Jack Lorenz of Equality California Talks Transgender Health Care and Equality (AUDIO)

Jack believes that the transgender community is the most marginalized community in America, and that only with acceptance and understanding can society overcome its fear of the transgender community.
This post was published on the now-closed HuffPost Contributor platform. Contributors control their own work and posted freely to our site. If you need to flag this entry as abusive, send us an email.


Photo courtesy of Equality California

Recently I talked with Jack Lorenz, Deputy Director of Programs and Development at Equality California (EQCA), about transgender health care and equality in the state of California. We discussed where to go in 2014 after the passage of California Assembly Bill 1266 (the School Success and Opportunity Act) and the release of new guidance from U.S. Department of Education's Office for Civil Rights that explicitly places gender identity and expression under Title IX protection. (Title IX of the Education Amendments of 1972 prohibits discrimination on the basis of sex in any educational program that receives federal funds.)

EQCA, which fights for the rights of LGBT persons in California, is the largest LGBT advocacy group in the state. Jack oversees all EQCA's programs -- educational, advocacy and outreach -- as well as development, fundraising, special events and sponsorships. For the 13 years prior to joining EQCA, Jack was Executive Director of the Gatekeeper Foundation, whose work focused on advocacy and programming related to the fair and appropriate treatment of immigrants and other vulnerable populations. Prior to his work with social justice and civil rights organizations, Jack was a film and television studio executive, having worked for Disney, Universal and Mandalay Entertainment. Jack holds a master's degree in humanities from California State University.

In our interview, Jack talks about the new direction and changes at EQCA in 2014. Rick Zbur, a senior partner at the law firm Latham and Watkins, is becoming the new executive director in September. Rick has served -- and will continue to serve -- as president and chair of the board of the California League of Conservation Voters, the political action arm of California's environmentalist community. He formerly served on the board of Lambda Legal and was a founding director and vice president at the Children Affected by AIDS Foundation. Jack sees the new direction for EQCA as pacts and programs for the organization, and the implementation of the laws that EQCA has helped pass. The Equality California Institute is a nonprofit advocacy institute supporting pro-LGBT-equality candidates and making sure that all the pro-LGBT bills that have been passed get implemented in California now.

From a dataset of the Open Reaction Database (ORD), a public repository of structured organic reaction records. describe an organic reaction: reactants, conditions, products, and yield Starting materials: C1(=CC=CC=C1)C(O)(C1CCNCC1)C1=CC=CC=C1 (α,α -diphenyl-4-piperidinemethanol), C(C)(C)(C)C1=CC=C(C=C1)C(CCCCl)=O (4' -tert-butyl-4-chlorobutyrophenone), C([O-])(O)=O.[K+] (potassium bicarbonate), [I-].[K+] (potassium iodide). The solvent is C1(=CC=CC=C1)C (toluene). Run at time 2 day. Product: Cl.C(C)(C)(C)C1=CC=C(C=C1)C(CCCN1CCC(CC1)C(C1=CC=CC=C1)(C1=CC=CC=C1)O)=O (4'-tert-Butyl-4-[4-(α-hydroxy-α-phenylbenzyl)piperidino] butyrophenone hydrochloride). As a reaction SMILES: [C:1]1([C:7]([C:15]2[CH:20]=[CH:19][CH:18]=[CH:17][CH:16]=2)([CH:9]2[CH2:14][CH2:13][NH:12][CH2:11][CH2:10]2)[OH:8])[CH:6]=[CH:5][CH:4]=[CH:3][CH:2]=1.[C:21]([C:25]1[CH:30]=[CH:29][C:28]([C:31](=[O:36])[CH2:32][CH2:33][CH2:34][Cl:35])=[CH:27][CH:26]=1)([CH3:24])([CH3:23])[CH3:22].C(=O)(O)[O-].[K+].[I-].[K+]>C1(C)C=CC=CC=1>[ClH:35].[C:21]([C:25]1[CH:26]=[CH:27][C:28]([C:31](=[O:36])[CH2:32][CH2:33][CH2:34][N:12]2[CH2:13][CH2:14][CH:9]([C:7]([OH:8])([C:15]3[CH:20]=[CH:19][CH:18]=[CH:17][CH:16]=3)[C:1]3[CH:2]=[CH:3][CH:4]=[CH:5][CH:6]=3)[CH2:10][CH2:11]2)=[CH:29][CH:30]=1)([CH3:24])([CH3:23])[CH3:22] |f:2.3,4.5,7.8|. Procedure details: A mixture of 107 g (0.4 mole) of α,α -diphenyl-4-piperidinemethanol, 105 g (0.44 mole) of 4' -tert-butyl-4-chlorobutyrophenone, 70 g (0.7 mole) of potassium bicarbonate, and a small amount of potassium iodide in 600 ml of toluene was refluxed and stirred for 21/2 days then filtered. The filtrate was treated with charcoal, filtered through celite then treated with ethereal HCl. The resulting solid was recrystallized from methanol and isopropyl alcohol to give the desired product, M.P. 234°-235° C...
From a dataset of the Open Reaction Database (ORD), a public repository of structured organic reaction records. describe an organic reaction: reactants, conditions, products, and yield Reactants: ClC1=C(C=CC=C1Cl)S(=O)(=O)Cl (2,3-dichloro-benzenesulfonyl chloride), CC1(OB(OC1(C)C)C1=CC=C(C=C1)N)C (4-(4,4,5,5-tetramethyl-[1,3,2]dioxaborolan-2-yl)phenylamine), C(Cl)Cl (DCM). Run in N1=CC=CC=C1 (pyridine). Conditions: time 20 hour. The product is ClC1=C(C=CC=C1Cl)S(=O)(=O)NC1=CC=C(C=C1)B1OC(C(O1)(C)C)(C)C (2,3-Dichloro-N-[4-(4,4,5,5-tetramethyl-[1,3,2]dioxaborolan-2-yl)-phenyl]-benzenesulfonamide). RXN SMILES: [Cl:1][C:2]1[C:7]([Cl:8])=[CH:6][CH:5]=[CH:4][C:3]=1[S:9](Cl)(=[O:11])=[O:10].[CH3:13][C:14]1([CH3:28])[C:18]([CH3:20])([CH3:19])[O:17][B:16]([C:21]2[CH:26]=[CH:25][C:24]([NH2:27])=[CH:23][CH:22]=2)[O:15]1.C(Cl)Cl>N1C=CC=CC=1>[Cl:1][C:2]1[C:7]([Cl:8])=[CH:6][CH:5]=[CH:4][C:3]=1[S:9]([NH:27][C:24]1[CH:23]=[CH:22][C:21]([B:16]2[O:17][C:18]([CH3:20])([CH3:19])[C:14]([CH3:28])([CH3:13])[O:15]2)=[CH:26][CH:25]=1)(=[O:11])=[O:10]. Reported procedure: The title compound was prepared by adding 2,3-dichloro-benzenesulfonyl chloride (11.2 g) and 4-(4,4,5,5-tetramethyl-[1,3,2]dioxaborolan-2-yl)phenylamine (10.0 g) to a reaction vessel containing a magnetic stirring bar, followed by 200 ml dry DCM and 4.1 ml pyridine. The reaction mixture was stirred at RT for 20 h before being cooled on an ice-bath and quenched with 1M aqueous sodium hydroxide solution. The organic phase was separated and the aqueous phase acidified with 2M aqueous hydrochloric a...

"Ignorance" and "fear" are the two words that Jack used to describe the discrimination against transgender men and women in public school systems and in larger society. Jack believes that the transgender community is the most marginalized community in America, and that only with acceptance and understanding can society overcome its fear of the transgender community. For the past two years EQCA, in conjunction with the Transgender Law Center, has focused on passing pro-transgender legislation to help transgender persons get the equality they need to become successful Americans. The only way to ensure fair and equal treatment of transgender persons is through the legislative process and the passage of bills.

Jack oversees programs related to the Affordable Care Act (also known as "Obamacare") through Covered California at the Equality California Institute. Transgender persons in the state of California are now able to get full health care and surgeries associated with medical transition. Jack suggests that transgender persons find a certified enrollment counselor in their area to get full details about health care through the Affordable Care Act. For the first time in history, transgender persons can transition safely with affordable medical care and attention.

Jack also oversees EQCA's five annual Equality Awards, a series of formal galas and cocktail events held in San Francisco, San Diego, Palm Springs, Los Angeles and Sacramento. Each year the Equality Awards recognize the individuals and organizations that have made an impact on the movement to secure full and lasting equality for LGBT people. Past honorees have included Facebook, Adam Lambert, Dolores Huerta, Molly Ringwald, Debra Messing, Arianna Huffington, California Attorney General Kamala Harris and California Gov. Jerry Brown. There are two more Equality Awards this year, in Los Angeles on Sept. 20, and in Palm Springs on Oct. 18. Jack says that the awards are a major fundraiser for EQCA and the institute.

Equality is for all, regardless of race, sex, sexual orientation, or gender identity.

To hear the full conversation with Jack Lorenz, click here.

For more information on transgender health care, Equality California and the Equality Awards, go to eqca.org, or email Jack Lorenz at jack@eqca.org.

Go To Homepage

Popular in the Community